According to the Amended Complaint, the judge to whom the case was assigned, "after holding [it] on her desk for several days[, ] ruled that the plaintiff cannot sue his attorney in criminal court and dismissed the complaint." (Doc. 9 at 2, 8). According to the complaint, thereafter, the plaintiff eventually filed both his claims in the proper court, but they were dismissed as time barred. (Doc. 9 at 3).


The defendant is sued individually and in his official capacity as the former clerk of court of the Calhoun County Circuit Court.[2] It is unclear how, as the former clerk, an official capacity suit could be maintained against this defendant. Regardless, the suit against the defendant in his official capacity is due to be dismissed as "[u]nder the Eleventh Amendment, state officials sued for damages in their official capacity are immune from suit in federal court.'" Micklas v. Phillips, 522 F.Appx. 616, 618 (11th Cir. 2013) (quoting Jackson v. Georgia Dep't of Transp., 16 F.3d 1573, 1575 (11th Cir.1994)); see also, Cloy v. Boutwell, No. CIV.A. 12-00718-KD-N, 2015 WL 225388, at *8 (S.D. Ala. Jan. 16, 2015) ("Alabama law indicates that circuit court clerks' offices are considered state agencies.").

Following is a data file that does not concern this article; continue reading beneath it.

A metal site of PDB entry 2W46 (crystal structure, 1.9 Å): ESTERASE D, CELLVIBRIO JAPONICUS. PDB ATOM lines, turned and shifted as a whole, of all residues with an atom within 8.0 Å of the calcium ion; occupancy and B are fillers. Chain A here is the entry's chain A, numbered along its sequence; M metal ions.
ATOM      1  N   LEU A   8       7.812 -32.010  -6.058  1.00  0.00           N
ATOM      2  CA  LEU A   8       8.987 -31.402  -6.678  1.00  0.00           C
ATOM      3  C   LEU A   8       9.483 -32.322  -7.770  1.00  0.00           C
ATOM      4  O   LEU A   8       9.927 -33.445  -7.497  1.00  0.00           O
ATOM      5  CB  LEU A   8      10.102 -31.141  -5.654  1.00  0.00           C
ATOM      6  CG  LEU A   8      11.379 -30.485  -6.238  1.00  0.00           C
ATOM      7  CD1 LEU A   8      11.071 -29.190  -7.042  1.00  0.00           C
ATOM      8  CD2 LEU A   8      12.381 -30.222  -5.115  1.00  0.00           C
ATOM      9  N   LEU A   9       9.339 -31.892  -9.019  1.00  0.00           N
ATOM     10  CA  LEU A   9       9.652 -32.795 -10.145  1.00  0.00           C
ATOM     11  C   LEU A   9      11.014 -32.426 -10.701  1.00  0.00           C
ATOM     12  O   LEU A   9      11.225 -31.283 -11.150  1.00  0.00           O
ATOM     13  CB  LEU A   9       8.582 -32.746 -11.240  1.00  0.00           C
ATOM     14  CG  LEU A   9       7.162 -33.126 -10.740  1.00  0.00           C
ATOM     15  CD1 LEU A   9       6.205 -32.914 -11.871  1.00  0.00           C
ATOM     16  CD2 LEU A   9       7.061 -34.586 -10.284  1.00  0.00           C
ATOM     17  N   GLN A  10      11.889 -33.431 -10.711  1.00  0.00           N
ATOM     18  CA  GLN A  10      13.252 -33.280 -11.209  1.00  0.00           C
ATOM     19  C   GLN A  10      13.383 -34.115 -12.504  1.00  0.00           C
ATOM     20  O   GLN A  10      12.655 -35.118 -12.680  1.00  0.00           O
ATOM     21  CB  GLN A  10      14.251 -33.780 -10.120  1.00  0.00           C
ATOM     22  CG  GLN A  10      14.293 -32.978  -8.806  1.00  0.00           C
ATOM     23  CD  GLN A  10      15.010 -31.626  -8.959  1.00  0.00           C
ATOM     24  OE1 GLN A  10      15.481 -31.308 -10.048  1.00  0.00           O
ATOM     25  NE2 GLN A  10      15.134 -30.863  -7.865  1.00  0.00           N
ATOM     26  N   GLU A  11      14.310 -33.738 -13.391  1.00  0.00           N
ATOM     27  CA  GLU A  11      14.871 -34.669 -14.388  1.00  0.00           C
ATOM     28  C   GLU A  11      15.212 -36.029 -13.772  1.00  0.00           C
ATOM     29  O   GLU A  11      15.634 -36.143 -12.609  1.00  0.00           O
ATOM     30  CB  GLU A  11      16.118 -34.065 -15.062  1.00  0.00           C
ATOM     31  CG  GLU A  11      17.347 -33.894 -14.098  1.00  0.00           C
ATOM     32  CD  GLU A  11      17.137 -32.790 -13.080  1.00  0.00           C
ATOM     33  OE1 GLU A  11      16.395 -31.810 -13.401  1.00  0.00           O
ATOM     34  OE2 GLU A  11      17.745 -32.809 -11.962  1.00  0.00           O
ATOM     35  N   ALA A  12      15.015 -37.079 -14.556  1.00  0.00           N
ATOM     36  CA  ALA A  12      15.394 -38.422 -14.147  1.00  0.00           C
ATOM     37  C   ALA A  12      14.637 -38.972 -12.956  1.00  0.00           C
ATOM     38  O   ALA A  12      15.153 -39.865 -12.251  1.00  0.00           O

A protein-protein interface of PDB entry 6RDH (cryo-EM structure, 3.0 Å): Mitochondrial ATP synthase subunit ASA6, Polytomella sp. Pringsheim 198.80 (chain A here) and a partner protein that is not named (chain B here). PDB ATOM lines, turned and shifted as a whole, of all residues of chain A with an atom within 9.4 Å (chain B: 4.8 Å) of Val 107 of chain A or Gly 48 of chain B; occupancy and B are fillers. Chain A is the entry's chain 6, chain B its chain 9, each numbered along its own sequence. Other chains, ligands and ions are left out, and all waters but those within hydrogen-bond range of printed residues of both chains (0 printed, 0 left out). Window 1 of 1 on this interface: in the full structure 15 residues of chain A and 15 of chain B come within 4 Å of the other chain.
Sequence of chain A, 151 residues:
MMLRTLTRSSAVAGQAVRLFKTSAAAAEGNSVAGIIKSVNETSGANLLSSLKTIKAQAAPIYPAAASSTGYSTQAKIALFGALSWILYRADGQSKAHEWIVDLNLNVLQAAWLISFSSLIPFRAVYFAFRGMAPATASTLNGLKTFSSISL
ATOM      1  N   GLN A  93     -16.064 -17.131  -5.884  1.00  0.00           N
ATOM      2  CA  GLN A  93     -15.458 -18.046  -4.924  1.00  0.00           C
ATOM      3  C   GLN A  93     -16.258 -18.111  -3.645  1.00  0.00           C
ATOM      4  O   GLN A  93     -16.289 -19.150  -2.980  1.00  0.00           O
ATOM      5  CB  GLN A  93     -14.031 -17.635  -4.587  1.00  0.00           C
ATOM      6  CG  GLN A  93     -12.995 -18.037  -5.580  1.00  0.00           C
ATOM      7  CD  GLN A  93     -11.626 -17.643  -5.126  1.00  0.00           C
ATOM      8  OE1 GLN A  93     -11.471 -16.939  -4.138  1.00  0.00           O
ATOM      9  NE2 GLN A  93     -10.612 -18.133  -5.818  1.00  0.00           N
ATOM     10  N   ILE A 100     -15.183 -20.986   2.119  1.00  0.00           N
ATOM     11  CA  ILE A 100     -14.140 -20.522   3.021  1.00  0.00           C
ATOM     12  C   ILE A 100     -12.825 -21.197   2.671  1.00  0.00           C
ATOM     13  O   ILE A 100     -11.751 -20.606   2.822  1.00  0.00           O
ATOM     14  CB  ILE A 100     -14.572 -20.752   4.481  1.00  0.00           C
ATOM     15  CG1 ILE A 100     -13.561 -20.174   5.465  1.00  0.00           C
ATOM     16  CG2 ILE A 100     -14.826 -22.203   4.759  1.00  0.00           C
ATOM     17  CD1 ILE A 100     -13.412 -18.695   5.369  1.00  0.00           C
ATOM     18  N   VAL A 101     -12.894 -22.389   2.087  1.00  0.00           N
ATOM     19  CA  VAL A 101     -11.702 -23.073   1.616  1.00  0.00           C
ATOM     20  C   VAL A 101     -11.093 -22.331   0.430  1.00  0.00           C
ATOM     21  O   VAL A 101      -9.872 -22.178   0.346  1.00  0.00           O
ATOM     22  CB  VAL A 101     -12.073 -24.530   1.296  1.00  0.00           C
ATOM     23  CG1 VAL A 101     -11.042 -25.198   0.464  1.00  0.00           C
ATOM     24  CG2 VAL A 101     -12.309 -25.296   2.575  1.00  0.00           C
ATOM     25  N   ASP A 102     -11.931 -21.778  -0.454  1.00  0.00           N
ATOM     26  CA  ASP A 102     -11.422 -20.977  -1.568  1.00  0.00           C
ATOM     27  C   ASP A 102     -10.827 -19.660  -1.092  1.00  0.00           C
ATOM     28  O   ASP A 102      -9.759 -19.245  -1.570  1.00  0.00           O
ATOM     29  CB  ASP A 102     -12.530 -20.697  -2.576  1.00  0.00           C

As to the individual capacity claims, in his two page argument, [3] the defendant moves for summary judgment only on the basis that he did not personally participate in the handling of the plaintiff's lawsuits, and argues that the plaintiff "cannot prove that Mr. Hooks participated in any way in the receiving, filing[, ] or handling of [the[ plaintiff's complaint." (Doc. 30 at 3-4). The Eleventh Circuit has noted that